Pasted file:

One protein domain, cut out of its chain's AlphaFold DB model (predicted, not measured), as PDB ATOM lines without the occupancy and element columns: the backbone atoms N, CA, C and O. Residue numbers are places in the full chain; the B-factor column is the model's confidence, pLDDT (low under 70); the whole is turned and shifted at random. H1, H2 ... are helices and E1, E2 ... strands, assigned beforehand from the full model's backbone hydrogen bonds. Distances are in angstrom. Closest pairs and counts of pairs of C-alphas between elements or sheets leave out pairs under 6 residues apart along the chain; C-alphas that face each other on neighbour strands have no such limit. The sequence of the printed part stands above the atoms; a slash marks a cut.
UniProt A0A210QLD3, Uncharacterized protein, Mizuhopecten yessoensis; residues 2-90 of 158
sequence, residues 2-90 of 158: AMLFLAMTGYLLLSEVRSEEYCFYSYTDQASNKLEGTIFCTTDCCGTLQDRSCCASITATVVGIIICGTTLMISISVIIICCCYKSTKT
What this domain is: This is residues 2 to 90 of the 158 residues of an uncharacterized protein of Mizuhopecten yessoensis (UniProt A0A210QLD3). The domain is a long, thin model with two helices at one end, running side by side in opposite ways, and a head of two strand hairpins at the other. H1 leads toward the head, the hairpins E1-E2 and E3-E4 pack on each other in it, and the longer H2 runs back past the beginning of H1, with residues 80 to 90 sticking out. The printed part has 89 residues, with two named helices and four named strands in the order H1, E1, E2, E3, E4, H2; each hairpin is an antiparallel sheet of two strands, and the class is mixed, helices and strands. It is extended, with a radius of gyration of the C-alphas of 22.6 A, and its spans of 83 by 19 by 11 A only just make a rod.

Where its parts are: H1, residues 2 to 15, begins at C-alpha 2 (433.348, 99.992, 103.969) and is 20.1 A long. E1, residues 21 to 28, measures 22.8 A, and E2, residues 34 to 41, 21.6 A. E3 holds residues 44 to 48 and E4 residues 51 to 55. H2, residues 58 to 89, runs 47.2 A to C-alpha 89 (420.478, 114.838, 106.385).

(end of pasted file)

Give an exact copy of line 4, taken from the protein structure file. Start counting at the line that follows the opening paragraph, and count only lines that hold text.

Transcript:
Where its parts are: H1, residues 2 to 15, begins at C-alpha 2 (433.348, 99.992, 103.969) and is 20.1 A long. E1, residues 21 to 28, measures 22.8 A, and E2, residues 34 to 41, 21.6 A. E3 holds residues 44 to 48 and E4 residues 51 to 55. H2, residues 58 to 89, runs 47.2 A to C-alpha 89 (420.478, 114.838, 106.385).